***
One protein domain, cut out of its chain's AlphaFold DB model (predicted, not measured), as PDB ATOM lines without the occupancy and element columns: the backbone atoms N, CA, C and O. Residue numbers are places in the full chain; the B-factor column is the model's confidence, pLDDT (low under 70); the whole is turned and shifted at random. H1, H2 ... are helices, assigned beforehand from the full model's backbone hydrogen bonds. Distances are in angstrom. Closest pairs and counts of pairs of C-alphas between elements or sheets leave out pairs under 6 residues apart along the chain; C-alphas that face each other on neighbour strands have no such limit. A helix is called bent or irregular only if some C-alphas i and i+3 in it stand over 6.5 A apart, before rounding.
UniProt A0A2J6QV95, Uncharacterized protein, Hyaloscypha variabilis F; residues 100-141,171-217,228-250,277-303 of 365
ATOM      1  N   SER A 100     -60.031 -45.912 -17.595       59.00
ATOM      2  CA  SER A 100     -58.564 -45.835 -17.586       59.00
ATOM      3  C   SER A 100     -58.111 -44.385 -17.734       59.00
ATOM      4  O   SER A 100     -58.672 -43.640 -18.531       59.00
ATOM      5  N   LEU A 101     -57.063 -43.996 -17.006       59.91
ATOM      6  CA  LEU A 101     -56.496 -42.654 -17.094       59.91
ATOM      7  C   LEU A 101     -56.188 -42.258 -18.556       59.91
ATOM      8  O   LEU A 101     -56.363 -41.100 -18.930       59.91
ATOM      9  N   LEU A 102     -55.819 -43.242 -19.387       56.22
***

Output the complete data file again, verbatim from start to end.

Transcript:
One protein domain, cut out of its chain's AlphaFold DB model (predicted, not measured), as PDB ATOM lines without the occupancy and element columns: the backbone atoms N, CA, C and O. Residue numbers are places in the full chain; the B-factor column is the model's confidence, pLDDT (low under 70); the whole is turned and shifted at random. H1, H2 ... are helices, assigned beforehand from the full model's backbone hydrogen bonds. Distances are in angstrom. Closest pairs and counts of pairs of C-alphas between elements or sheets leave out pairs under 6 residues apart along the chain; C-alphas that face each other on neighbour strands have no such limit. A helix is called bent or irregular only if some C-alphas i and i+3 in it stand over 6.5 A apart, before rounding.
UniProt A0A2J6QV95, Uncharacterized protein, Hyaloscypha variabilis F; residues 100-141,171-217,228-250,277-303 of 365
ATOM      1  N   SER A 100     -60.031 -45.912 -17.595       59.00
ATOM      2  CA  SER A 100     -58.564 -45.835 -17.586       59.00
ATOM      3  C   SER A 100     -58.111 -44.385 -17.734       59.00
ATOM      4  O   SER A 100     -58.672 -43.640 -18.531       59.00
ATOM      5  N   LEU A 101     -57.063 -43.996 -17.006       59.91
ATOM      6  CA  LEU A 101     -56.496 -42.654 -17.094       59.91
ATOM      7  C   LEU A 101     -56.188 -42.258 -18.556       59.91
ATOM      8  O   LEU A 101     -56.363 -41.100 -18.930       59.91
ATOM      9  N   LEU A 102     -55.819 -43.242 -19.387       56.22